The town preserves some ancient ruins, a Byzantine castle and church. During late centuries Kütahya has been renowned for its Turkish earthenware, of which fine specimens may be seen at the national capital. The Kütahya Museum has a fine collection of arts and cultural artifacts from the area, the house where Hungarian statesman Lajos Kossuth lived in exile between 1850 and 1851 is preserved as a museum. [1] Archived 2011-07-21 at the Wayback Machine


Kütahya Dumlupınar University

The Main Campus and the Germiyan Campus of the Kütahya Dumlupınar University are located in the city.


Zafer Airport

The main bus station has bus links to most major Turkish cities. Zafer Airport is active. Kütahya is also the main railroad endpoint for the Aegean region.

International relations

Kütahya is twinned with:

Notable people

See also



  1. ^ a b "Address-based population registration system (ADNKS) results dated 31 December 2022, Favorite Reports" (XLS). TÜİK. Retrieved 22 May 2023.
  2. ^ İl Belediyesi, Turkey Civil Administration Departments Inventory. Retrieved 22 May 2023.
  3. ^ Heinrich Gelzer, Ungedruckte und ungenügend veröffentlichte Texte der Notitiae episcopatuum, in: Abhandlungen der philosophisch-historische classe der bayerische Akademie der Wissenschaften, 1901, p. 540, nº 338.
  4. ^ Gelzer, op. cit., p. 559, nnº 650-653.
  5. ^ Le Quien, Michel (1740). Oriens Christianus, in quatuor Patriarchatus digestus: quo exhibentur ecclesiæ, patriarchæ, cæterique præsules totius Orientis. Tomus primus: tres magnas complectens diœceses Ponti, Asiæ & Thraciæ, Patriarchatui Constantinopolitano subjectas (in Latin). Paris: Ex Typographia Regia. coll. 851-852. OCLC  955922585.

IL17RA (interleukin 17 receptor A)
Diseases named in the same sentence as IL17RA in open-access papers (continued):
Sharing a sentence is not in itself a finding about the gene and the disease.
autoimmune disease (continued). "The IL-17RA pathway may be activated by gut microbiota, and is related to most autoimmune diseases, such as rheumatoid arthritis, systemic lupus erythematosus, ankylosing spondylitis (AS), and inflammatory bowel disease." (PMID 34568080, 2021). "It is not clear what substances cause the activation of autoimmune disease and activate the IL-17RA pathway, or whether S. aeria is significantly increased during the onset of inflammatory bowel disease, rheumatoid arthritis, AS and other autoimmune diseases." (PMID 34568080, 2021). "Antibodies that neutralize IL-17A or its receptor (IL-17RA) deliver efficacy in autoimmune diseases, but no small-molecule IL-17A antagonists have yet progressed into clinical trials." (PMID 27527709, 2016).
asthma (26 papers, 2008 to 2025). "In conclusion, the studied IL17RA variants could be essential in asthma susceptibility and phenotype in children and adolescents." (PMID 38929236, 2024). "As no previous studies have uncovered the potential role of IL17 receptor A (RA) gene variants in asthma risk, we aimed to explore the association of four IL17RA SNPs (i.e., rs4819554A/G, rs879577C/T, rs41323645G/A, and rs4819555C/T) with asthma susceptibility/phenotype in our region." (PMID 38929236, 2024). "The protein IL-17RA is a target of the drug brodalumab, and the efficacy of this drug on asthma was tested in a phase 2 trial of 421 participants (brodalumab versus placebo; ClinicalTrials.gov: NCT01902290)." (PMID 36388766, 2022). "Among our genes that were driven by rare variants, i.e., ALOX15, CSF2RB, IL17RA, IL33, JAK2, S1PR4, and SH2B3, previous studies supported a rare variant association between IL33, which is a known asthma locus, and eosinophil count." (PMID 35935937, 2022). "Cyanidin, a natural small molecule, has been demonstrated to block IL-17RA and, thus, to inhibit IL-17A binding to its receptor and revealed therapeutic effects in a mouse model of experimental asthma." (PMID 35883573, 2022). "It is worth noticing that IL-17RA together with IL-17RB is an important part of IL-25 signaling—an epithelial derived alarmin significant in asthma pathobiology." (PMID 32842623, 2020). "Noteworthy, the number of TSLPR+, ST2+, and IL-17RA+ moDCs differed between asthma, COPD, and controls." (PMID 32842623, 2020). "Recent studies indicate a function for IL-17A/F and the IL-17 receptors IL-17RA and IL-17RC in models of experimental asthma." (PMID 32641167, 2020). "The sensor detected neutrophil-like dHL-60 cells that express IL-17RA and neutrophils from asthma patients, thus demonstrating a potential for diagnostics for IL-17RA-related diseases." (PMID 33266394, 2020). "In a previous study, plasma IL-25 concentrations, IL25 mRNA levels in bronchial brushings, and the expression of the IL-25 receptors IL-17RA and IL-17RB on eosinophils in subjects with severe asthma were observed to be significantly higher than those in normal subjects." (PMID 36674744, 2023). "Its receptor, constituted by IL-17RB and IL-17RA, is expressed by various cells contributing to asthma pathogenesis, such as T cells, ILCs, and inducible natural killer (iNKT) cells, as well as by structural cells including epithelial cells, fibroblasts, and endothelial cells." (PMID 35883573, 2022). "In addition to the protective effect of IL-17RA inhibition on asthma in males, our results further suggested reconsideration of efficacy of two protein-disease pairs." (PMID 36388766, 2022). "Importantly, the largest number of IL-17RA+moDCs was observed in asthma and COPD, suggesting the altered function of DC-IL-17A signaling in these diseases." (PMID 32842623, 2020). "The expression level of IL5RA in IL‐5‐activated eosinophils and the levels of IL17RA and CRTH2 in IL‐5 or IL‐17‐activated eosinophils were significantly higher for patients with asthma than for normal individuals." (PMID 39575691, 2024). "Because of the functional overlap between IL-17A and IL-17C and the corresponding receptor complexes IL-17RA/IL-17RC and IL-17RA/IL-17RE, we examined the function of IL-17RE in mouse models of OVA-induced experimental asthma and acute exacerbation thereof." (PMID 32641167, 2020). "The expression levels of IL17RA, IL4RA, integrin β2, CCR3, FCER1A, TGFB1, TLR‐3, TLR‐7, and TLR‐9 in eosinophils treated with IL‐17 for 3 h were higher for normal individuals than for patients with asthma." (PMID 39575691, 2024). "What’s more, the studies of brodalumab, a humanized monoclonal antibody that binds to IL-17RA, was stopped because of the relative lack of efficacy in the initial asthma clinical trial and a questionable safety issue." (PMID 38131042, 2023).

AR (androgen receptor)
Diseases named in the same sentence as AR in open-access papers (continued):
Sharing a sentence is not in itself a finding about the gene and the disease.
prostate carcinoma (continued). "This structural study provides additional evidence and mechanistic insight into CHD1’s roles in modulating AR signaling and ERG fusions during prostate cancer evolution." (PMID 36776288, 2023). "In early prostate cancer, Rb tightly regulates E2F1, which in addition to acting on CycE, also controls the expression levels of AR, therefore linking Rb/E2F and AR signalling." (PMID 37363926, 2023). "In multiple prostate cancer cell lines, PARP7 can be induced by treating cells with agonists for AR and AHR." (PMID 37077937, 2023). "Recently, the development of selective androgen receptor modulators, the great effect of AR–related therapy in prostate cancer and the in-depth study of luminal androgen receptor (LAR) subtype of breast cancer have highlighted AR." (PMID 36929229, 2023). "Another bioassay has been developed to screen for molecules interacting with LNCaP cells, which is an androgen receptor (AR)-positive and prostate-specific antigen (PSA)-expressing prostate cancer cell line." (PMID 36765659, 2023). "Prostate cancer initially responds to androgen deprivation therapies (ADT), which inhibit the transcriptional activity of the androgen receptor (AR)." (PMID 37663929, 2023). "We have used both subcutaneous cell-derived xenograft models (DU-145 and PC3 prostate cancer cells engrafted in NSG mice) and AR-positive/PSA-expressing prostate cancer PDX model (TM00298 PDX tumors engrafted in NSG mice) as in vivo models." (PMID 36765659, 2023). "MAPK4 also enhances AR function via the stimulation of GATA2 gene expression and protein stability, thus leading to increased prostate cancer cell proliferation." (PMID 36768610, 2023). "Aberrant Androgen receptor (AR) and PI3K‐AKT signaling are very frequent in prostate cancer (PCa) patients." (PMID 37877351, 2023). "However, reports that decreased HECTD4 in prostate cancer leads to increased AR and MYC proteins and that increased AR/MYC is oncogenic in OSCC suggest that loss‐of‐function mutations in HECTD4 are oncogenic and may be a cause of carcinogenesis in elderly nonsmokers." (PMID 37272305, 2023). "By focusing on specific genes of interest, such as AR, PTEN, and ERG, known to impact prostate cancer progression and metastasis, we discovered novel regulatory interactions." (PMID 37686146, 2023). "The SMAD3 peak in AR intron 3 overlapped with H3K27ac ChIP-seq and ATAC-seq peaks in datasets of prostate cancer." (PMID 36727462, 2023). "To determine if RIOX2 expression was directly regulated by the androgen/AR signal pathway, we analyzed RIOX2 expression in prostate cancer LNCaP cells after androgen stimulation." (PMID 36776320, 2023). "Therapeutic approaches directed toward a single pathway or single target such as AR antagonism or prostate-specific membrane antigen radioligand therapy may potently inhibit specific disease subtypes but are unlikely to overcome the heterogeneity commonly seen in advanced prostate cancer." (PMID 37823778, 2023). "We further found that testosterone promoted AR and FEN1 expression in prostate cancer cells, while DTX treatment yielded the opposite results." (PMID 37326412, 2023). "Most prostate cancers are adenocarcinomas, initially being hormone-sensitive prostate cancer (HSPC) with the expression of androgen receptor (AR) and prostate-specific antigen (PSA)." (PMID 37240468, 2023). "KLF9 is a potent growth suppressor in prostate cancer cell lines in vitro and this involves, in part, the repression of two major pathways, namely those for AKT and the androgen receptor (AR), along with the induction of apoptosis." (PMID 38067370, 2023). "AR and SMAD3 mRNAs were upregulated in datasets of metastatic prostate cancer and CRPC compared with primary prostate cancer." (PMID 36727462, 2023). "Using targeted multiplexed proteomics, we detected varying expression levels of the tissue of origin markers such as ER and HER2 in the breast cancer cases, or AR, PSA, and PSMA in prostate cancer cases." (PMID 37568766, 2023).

6. ^ Raymond Janin, v. Cotyaeum, in Dictionnaire d'Histoire et de Géographie ecclésiastiques, vol. 13, Paris 1956, coll. 938-940
  7. ^ Pius Bonifacius Gams, Series episcoporum Ecclesiae Catholicae, Leipzig 1931, p. 447
  8. ^ Annuario Pontificio 2013 (Libreria Editrice Vaticana 2013 ISBN  978-88-209-9070-1), p. 875.
  9. ^ "History of Kutahya".
  10. ^ Hovannisian, Richard G. and Armen Manuk-Khaloyan, "The Armenian Communities of Asia Minor," in Armenian Communities of Asia Minor, ed. Richard G. Hovannisian. UCLA Armenian History and Culture Series: Historic Armenian Cities and Provinces, 13. Costa Mesa, CA: Mazda Publishers, 2014, pp. 32-34.
  11. ^ See Dickran Kouymjian, "The Role of Armenian Potters of Kutahia in the Ottoman Ceramic Industry," in Armenian Communities of Asia Minor, pp. 107-30.
  12. ^ Moughalian, Sato. Feast of Ashes: The Life and Art of David Ohannessian. Stanford, CA: Redwood Press, 2019.
  13. ^ Foss, Clive (1985). Survey of the Medieval Castles of Anatolia: Kütahya. Oxford, U.K.: BAR. pp. 12ff.
  14. ^ Edwards, Robert W., “Medieval Castles of Anatolia: Kütahya,” Speculum 62 (1987): pp. 675-680.
  15. ^ a b Hovannisian and Manuk-Khaloyan, "The Armenian Communities of Asia Minor," p. 34.
  16. ^ "Gamblers on Turkish Brink" (PDF).
  17. ^ "Kütahya". 11 January 2022.
  18. ^ Henry Glassie, Turkish Traditional Art Today Bloomington: Indiana University Press, 1993, pp. 435 ff.
  19. ^ Chen, Yuan Julian (2021-10-11). "Between the Islamic and Chinese Universal Empires: The Ottoman Empire, Ming Dynasty, and Global Age of Explorations". Journal of Early Modern History. 25 (5): 422–456. doi: 10.1163/15700658-bja10030. ISSN  1385-3783. S2CID  244587800.
  20. ^ 'Abraham of Kütahya' ewer, British Museum Accession Code: G.1
  21. ^ Nurhan Atasoy; Julian Raby (1989). Yanni Petsopoulos (ed.). Iznik: The Pottery of Ottoman Turkey. London: Alexandria Press. ISBN  978-1-85669-054-6.
  22. ^ "Resmi İstatistikler: İllerimize Ait Mevism Normalleri (1991–2020)" (in Turkish). Turkish State Meteorological Service. Retrieved 1 May 2021.


 This article incorporates text from a publication now in the public domainHerbermann, Charles, ed. (1913). " Cotiæum". Catholic Encyclopedia. New York: Robert Appleton Company.

External links